Categories Finance, India, Interviews

“As the company’s CEO, I am right now running three different strategies- regain, reinvent, and recreate”: Sundeep Sikka

In a chat with Radhakrishnan Chonat of AlphaStreet, Sundeep Sikka, Executive Director & CEO, Nippon Life India Asset Management Ltd recapitulates his journey in the last two years.

Sundeep Sikka

To say that the last two years have been challenging for Sundeep Sikka would be an understatement. For one, he has had to deal with the dynamics of a change in promoters. In October 2018, Nippon paid Rs 6,000 crore for 75% stake in Reliance AMC, making it the single-largest promoter. The Japanese company bought 26% stake in the company in 2012. This was followed by the pandemic and subsequent lockdowns across the globe.  “Both happened at the same time. The transition from being a purely Indian company to a Japanese company was like chalk and cheese, you know, because of the difference in how they operate. However, the management team was the same, and this helped in making the transition very smooth. Then COVID-19 struck, and in one shot our offices and branch networks were closed. This happened when we were on the path to recovery after the shareholding change,” said Sikka.

However, the man at the helm surprised many, and the numbers speak for themselves. Of the 20 lakh new investors that entered the industry last year, nine lakh came to Nippon. Sikka explains the reason behind this. He says, “A large part of our investments were focused on digital over the last five years. This helped us adopt the new normal very fast and new investors were also added to the industry. We feel this was the best year for us as more than 50% of the business that we do right now comes through the digital domain.”

Key strategy

“Also, I think it’s ultimately all about local execution. I have learnt that to be successful, you cannot see the investor as a data point. I think every investor is unique, and you must understand what he wants,” Sikka adds.

“In a country like India, the majority of investors will save for a reason, such as for the next generation, or goal-based investing. They are not looking for superlative returns, rather they want consistent returns and very simple products which they can understand. Most importantly, the money they invest should be available when they need it,” he says.

The growing popularity of mutual funds accompanies declining investment in real estate and gold. “The way I see it, I think the time is not far away when 25% of Indian households will be investing in mutual funds,” Sikka says.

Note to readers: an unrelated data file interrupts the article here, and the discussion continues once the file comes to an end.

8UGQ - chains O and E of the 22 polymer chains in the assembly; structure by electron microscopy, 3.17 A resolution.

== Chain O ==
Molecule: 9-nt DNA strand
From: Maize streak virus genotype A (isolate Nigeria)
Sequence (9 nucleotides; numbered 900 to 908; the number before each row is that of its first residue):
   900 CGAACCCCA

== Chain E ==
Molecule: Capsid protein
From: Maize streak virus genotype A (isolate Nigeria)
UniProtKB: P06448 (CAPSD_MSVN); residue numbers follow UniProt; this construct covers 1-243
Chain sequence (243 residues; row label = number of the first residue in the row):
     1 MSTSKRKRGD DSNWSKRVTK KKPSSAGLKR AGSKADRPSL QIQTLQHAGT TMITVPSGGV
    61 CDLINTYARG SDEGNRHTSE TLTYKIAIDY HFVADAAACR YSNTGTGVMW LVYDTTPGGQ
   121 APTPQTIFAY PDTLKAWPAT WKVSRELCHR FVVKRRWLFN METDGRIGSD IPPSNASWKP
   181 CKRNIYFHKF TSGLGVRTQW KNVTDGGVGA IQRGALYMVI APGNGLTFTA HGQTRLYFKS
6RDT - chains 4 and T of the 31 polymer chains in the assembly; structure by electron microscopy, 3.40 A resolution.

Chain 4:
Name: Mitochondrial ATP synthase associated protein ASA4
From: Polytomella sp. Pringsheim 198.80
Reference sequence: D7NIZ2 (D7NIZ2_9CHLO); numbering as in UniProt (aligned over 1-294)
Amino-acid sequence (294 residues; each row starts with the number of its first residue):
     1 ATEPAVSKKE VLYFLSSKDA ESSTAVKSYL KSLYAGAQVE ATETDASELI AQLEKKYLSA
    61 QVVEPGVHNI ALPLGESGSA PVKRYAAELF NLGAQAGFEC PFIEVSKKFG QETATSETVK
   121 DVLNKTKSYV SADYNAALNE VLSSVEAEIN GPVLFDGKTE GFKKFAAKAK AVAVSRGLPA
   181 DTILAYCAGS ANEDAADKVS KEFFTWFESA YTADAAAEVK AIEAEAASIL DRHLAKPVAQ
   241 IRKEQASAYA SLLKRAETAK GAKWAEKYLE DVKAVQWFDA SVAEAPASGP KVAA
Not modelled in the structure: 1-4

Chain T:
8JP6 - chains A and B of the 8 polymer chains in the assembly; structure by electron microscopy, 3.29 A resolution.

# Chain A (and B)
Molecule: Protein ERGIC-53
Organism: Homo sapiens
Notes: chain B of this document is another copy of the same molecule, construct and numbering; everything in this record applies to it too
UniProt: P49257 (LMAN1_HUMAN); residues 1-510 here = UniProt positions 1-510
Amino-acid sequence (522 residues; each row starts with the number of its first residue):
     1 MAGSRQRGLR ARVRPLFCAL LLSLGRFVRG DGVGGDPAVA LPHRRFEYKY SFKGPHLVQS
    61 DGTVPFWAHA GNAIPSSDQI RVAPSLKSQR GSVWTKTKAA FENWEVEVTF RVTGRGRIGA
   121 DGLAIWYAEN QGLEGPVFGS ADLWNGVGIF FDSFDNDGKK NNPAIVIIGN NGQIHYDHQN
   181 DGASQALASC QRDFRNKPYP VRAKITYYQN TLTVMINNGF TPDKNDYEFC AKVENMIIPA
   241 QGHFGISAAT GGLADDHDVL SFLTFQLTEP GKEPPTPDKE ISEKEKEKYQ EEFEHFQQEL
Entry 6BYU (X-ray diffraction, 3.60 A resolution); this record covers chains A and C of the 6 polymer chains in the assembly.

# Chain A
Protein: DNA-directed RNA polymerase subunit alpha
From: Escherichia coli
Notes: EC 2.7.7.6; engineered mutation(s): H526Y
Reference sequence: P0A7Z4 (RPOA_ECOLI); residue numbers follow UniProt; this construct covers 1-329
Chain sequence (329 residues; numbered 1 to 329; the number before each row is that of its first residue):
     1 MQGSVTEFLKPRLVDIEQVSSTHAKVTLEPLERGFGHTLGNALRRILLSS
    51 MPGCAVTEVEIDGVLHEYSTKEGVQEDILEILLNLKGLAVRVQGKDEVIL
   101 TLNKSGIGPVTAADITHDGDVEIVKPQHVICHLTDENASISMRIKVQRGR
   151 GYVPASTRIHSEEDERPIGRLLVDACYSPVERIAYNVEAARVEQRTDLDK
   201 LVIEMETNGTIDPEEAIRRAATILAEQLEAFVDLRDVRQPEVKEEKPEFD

He describes his management style as one in which he backs his people. “I think, as a leader, I believe everybody is good, everybody is right, and everybody is giving his best till the time he does something wrong,” he said.

Economical option

Nippon has been amongst the first to introduce passive funds – ETFs and index funds – in the Indian markets, and an increasing number of people are choosing to invest in these. Data from the Association of Mutual Funds in India (AMFI) shows that, the assets under management (AUM) of gold and other ETFs have grown from Rs 0.94 lakh crore in September 2018 to Rs 2.19 lakh crore in September 2020. “This reflects an encouraging trend among investors, as more investors are moving towards passive investing. By design, we are a faceless organization with very institutionalised processes. I mean that we don’t have – or want – the halo effect that accompanies any individual, whether it’s the fund manager or CEO,” says Sikka.

In passive schemes, other than implementing changes in the benchmark indices, fund managers are not proactive in the decision-making process. Owing to this, these financial instruments carry lower fund management charges, which translates into lower expense ratios. So, passive funds emerge as a low-cost investment option.

Other interests

An avid reader and browser, Sikka’s interests range from psychology to food. He says, “I keep myself updated, I read a lot. But more than books, I enjoy surfing. My interests are varied, especially human psychology, because I feel that helps you when you’re with your family, your team, and also the consumer”. He confesses to being a foodie and reads on the subject too.

The man who has been in the midst of a fast-changing scenario summarizes his strategy. “I think if you were to ask me, mentally we are presently running three different strategies- regain, reinvent, and recreate. Regain what we lost in the last two to three years, reinvent ourselves in the present environment, and recreate for the future,” he says.


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